For some time now, many voices have been raised to demand some improvement in public pension benefits. Over the past summer, it was announced that a step would soon be taken.
RPC and RRQ
Canadian workers outside Quebec do not contribute to the Québec Pension Plan (QPP), but rather contribute to a plan very similar to the Canada Pension Plan (CPP). On June 20, 2016, in Vancouver, the federal government and eight provinces (excluding Manitoba and Quebec) reached an agreement in principle to improve the CPP. Manitoba agreed to sign this agreement later. The agreement would be implemented gradually over a period of 7 years from 1 st January 2019.
Overview of changes
The agreement would mainly lead to 3 amendments:
Increase in the maximum pensionable earnings (MGA), the wage on which the contribution is levied and the pension is based. The MPE for the year 2017 is $ 55,300 ($ 54,900 in 2016). The AGM projected in 2025 would increase from $ 72,500 (amount before amendments) to $ 82,700. This increase would occur in the years 2024 and 2025.
The replacement level of CPP income would eventually rise from 25% (which is also the QPP replacement rate) to 33%.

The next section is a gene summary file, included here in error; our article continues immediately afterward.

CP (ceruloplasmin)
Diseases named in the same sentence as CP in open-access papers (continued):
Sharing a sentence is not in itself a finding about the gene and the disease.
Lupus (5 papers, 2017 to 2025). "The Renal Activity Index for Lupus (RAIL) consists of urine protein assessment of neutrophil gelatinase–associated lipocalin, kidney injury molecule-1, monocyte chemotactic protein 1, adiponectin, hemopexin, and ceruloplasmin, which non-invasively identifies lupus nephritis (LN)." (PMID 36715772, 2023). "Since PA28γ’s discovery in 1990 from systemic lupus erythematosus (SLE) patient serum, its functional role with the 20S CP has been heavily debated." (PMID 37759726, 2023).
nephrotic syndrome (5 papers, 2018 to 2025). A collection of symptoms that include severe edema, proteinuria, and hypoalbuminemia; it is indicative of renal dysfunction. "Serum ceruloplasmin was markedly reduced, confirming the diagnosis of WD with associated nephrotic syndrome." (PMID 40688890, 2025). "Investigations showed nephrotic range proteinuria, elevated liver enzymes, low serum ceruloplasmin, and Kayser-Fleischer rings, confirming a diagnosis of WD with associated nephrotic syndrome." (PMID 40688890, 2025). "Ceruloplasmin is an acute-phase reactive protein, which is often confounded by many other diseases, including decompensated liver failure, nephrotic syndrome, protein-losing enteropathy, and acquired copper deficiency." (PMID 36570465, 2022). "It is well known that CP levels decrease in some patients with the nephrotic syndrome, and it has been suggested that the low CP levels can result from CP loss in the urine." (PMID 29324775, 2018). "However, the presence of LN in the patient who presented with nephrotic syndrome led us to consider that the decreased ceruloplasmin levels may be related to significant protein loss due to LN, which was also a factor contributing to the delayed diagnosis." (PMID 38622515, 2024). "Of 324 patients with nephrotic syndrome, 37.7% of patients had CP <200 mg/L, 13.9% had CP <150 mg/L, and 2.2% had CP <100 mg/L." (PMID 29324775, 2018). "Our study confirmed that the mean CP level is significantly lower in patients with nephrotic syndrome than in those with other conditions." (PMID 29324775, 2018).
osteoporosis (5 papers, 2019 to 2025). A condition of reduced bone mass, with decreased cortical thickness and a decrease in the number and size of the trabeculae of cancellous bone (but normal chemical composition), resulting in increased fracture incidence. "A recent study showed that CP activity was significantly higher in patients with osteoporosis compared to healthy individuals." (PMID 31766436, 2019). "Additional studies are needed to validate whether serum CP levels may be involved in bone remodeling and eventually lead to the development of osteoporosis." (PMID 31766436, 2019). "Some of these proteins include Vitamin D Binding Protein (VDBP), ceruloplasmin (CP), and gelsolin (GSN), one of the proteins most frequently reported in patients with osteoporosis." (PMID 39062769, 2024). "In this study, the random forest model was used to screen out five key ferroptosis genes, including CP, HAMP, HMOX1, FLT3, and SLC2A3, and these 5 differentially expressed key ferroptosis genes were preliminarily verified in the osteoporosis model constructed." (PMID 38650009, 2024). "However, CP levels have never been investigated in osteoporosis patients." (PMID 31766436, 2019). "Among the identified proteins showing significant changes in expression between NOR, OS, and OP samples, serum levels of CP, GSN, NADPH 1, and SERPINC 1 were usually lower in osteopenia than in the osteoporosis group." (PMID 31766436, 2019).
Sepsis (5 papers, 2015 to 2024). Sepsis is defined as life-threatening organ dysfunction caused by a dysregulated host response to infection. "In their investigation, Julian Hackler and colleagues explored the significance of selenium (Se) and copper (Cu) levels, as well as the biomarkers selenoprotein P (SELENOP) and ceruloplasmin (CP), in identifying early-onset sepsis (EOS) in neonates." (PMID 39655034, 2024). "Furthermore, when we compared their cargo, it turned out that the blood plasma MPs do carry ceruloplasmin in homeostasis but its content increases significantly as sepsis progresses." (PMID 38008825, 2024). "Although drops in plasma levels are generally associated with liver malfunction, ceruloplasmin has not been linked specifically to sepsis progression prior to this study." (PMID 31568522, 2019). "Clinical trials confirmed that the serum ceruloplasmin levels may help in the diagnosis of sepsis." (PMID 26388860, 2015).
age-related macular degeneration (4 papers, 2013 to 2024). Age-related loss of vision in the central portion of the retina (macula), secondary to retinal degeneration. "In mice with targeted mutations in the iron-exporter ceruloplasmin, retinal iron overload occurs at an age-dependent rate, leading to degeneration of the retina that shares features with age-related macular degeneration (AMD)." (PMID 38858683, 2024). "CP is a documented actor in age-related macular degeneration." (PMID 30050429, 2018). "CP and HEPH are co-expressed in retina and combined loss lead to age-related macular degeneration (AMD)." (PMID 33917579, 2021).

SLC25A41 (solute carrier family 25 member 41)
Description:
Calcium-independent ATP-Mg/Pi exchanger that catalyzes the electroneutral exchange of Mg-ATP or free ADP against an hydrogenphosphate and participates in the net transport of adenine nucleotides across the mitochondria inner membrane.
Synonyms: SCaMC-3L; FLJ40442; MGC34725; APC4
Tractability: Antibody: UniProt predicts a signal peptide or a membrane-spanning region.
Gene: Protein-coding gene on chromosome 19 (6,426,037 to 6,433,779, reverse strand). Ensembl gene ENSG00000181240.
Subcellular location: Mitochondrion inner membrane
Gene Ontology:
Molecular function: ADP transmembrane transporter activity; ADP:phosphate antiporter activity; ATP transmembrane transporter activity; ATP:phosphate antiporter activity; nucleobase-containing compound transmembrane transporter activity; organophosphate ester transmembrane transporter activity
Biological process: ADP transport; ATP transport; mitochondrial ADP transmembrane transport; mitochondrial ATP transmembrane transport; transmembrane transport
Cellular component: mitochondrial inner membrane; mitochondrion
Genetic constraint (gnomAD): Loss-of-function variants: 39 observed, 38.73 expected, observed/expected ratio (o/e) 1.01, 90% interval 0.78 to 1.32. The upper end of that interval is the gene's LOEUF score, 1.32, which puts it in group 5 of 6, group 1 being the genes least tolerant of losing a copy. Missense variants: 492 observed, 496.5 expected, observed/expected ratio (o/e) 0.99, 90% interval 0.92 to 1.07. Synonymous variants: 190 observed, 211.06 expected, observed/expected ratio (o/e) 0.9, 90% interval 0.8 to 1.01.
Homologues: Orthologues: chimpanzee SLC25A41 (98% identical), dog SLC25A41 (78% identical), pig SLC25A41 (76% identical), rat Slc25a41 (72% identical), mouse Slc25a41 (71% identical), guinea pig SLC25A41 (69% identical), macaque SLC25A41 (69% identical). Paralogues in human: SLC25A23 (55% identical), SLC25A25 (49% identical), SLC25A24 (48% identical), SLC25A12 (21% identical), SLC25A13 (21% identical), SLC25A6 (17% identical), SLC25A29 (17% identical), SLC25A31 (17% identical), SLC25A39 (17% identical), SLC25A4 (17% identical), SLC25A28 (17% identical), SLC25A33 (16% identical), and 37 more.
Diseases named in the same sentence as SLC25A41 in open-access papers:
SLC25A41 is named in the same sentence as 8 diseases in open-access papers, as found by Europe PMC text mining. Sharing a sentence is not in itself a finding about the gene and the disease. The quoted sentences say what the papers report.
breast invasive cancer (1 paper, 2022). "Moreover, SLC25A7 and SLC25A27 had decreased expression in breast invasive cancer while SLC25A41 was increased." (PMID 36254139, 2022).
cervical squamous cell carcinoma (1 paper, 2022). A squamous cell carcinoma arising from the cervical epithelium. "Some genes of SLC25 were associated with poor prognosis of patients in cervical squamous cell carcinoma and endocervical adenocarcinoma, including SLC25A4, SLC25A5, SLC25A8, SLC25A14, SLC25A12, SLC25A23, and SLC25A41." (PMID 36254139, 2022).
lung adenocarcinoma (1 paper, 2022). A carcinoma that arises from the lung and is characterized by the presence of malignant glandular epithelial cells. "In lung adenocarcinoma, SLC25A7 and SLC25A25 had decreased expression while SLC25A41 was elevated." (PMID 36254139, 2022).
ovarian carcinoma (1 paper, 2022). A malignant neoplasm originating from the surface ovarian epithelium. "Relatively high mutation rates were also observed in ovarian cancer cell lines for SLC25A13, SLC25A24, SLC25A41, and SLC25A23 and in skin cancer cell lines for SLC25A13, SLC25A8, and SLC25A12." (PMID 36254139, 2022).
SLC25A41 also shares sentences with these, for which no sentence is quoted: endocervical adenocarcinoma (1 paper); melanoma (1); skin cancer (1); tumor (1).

Employer and employee contributions would increase initially by 1% of eligible salary. This increase would be phased in over a period of 5 years from 1 st January 2019. Then a new additional contribution of 8% (total employee / employer) would be applicable to the income bracket between the proposed MPE ($ 72,500) And the new limit ($ 82,700).
To answer some critical set for low-income workers, the federal government is also committed to improving the tax benefit working income . Self-employed workers will be covered by this improvement and will pay double the contribution (as is already the case). Finally, these additional contributions to the CPP will not generate a pension adjustment (PA). They will therefore have no impact on the RRSP contribution room.
Harmonization of the Québec Pension Plan?
Although Quebec is not against the idea of improving the CPP, Quebec Finance Minister Carlos Leitão has not signed the Vancouver agreement. Rather, it was in favor of a “modest, targeted and gradual” solution, including a form of exemption from additional contributions on earnings of less than $ 27,450 (50% of the current MPE). We do not yet know the details of potential changes to the QPP, but a consultation document on the future QPP just tabled: Consolidate Plan to strengthen intergenerational equity .
Under the Canada Pension Plan Act, an amendment to the Plan requires the concurrence of at least 7 provinces representing at least 2/3 of the country’s population. Since only Quebec has not approved the agreement, this threshold has already been reached.
Historically, the CPP and QPP were very similar. Proposals for changes to the CPP, whose adoption seems to be only a matter of time, mean that the two plans would become significantly different … except of course if Quebec decided to follow suit!
Martin Dupras, ASA, Pl. Fin., M. Fisc., ASC